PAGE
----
BACKGROUND: After the publication of a 2014 consensus statement regarding mass critical care during public health emergencies, much has been learned about surge responses and the care of overwhelming numbers of patients during the COVID-19 pandemic. Gaps in prior pandemic planning were identified and require modification in the midst of severe ongoing surges throughout the world. RESEARCH QUESTION: A subcommittee from The Task Force for Mass Critical Care (TFMCC) investigated the most recent COVID-19 publications coupled with TFMCC members anecdotal experience in order to formulate operational strategies to optimize contingency level care, and prevent crisis care circumstances associated with increased mortality. STUDY DESIGN AND METHODS: TFMCC adopted a modified version of established rapid guideline methodologies from the World Health Organization and the Guidelines International Network-McMaster Guideline Development Checklist. With a consensus development process incorporating expert opinion to define important questions and extract evidence, the TFMCC developed relevant pandemic surge suggestions in a structured manner, incorporating peer-reviewed literature, "gray" evidence from lay media sources, and anecdotal experiential evidence. RESULTS: Ten suggestions were identified regarding staffing, load-balancing, communication, and technology. Staffing models are suggested with resilience strategies to support critical care staff. ICU surge strategies and strain indicators are suggested to enhance ICU prioritization tactics to maintain contingency level care and to avoid crisis triage, with early transfer strategies to further load-balance care. We suggest that intensivists and hospitalists be engaged with the incident command structure to ensure two-way communication, situational awareness, and the use of technology to support critical care delivery and families of patients in ICUs. INTERPRETATION: A subcommittee from the TFMCC offers interim evidence-informed operational strategies to assist hospitals and communities to plan for and respond to surge capacity demands resulting from COVID-19.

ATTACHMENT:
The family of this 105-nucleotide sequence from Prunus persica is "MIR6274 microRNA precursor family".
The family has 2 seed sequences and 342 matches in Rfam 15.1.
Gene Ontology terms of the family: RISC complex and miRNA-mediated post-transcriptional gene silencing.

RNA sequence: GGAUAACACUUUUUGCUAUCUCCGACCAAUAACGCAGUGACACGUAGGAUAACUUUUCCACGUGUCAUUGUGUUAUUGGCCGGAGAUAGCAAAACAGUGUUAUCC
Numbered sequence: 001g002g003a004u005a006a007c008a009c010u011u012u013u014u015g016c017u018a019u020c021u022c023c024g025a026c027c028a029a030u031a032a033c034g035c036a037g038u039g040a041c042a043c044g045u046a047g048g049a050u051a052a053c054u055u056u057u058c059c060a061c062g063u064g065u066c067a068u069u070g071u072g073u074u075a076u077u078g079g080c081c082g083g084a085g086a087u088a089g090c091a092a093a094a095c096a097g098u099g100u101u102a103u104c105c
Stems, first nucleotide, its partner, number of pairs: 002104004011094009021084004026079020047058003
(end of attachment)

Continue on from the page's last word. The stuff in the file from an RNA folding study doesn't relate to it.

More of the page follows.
Subject(s)
Advisory Committees , COVID-19 , Critical Care , Delivery of Health Care/organization & administration , Surge Capacity , Triage , COVID-19/epidemiology , COVID-19/therapy , Critical Care/methods , Critical Care/organization & administration , Evidence-Based Practice/methods , Evidence-Based Practice/organization & administration , Humans , SARS-CoV-2 , Surge Capacity/organization & administration , Surge Capacity/standards , Triage/methods , Triage/standards , United States/epidemiology
9.
Chest ; 160(6): 2101-2111, 2021 12.
Article in English | MEDLINE | ID: covidwho-1271599

ABSTRACT

BACKGROUND: The extent to which the degree of baseline frailty, as measured using standardized multidimensional health assessments before hospital admission, predicts survival among older adults after admission to an ICU remains unclear. RESEARCH QUESTION: Is baseline frailty an independent predictor of survival among older adults receiving care in an ICU? STUDY DESIGN AND METHODS: Retrospective cohort study of community-dwelling older adults (age, ≥ 65 years) receiving public home services who were admitted to any ICU in Ontario, Canada, between April 1, 2009, and March 31, 2015. All individuals underwent an interRAI Resident Assessment Instrument-Home Care (RAI-HC) assessment completed within 180 days of ICU admission. These assessments were linked to hospital discharge abstract records. Patients were categorized using frailty measures each calculated from the RAI-HC: a classification tree version of the Clinical Frailty Scale; the Frailty Index-Acute Care; and the Changes in Health, End-Stage Disease, Signs, and Symptoms Scale. One-year survival models were used to compare their performance. Patients were stratified based on the receipt of mechanical ventilation in the ICU. RESULTS: Of 24,499 individuals admitted to an ICU within 180 days of a RAI-HC assessment, 26.4% (n = 6,467) received mechanical ventilation. Overall, 43.0% (95% CI, 42.4%-43.6%) survived 365 days after ICU admission. In general, among the overall cohort and both mechanical ventilation subgroups, mortality hazards increased with the severity of baseline frailty. Models predicting survival 30, 90, and 365 days after admission to an ICU that adjusted for one of the frailty measures were more discriminant than reference models that adjusted only for age, sex, major clinical category, and area income quintile. INTERPRETATION: Severity of baseline frailty is independently associated with survival after ICU admission and should be considered when determining goals of care and treatment plans for people with critical illness.


Subject(s)